National Geographic : 1924 Jul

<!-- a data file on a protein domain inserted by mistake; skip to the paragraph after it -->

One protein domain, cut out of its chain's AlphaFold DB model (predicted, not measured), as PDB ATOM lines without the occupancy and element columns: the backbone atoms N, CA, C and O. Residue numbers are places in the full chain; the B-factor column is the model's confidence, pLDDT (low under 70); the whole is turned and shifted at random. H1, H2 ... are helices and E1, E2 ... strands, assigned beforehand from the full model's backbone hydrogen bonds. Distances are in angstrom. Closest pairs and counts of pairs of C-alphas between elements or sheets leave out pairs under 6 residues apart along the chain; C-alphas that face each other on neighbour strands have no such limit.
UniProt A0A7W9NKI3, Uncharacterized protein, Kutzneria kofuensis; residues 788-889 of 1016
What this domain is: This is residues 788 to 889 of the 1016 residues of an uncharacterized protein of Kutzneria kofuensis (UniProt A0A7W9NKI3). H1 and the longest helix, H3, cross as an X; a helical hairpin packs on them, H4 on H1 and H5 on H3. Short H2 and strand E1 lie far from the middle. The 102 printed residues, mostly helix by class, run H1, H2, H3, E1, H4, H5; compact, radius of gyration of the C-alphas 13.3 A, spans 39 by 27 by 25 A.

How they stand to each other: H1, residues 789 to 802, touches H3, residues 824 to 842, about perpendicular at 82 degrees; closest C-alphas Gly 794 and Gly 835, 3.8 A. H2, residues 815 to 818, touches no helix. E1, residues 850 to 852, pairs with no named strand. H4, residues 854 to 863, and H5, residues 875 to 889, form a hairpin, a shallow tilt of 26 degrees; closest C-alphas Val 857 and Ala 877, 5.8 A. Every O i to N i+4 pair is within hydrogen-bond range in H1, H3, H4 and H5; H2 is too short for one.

THE NATIONAL GEOGRAPHIC MAGAZINE Official Photograph, U. S. Army Air Service LOOKING DOWN ON DEATH VALLEY FROM A HEIGHT OF 12,000 FEET "Even at the high elevation at which we were flying, at intervals we could feel waves of heat from the valley. For total desolation there is nothing that approaches this basin and its .surroundings. On each side are black, sun-baked mountains that rank probably among the most dismal, and in summer time the hottest, places on earth."-Stevcns and Macready. and could judge our direction and drift from them. Kelly now took the controls and flew the plane to Santa Rosa, New Mexico. I cannot tell his experiences while he was flying. I know that he took the plane when our exact location was somewhat of a conjecture, although supposedly on the course, and brought it out in the morning exactly where we wished to be. I remember the immense fields and plains of Kansas passing underneath in the ghostly moonlight, with occasionally the twinkle of lights of towns and settle ments in the distance, like little groups of stars, the meteors and shooting stars oc casionally speeding across the great dome of the heavens, and then the ghostly pal lor just preceding the dawn. The break of day looked good to us. One imagines the dawn is coming long before it really appears. The eyes are strained to see a brightening of the sky in the east, and hope distorts the true appearance of the horizon. The fields of Kansas merged into the grotesque buttes, little flat-topped pla teaus, and eroded topography of New Mexico, with its pastel shades intensified in the eerie light of early dawn. There is a period just before sunrise when the earth is in shadow, while the sky is light. I was looking below, try ing to distinguish details of the natural features on the ground, indistinct in the pinkish pallor which seemed to cover it as a sort of pall. Without especial inter est, I noted square little cubes of earth which seemed to be arranged regularly by nature and I wondered what process of erosion could have caused this peculiar arrangement, when, with somewhat of a shock, I recognized these little squares of earth as the adobe huts of Indians.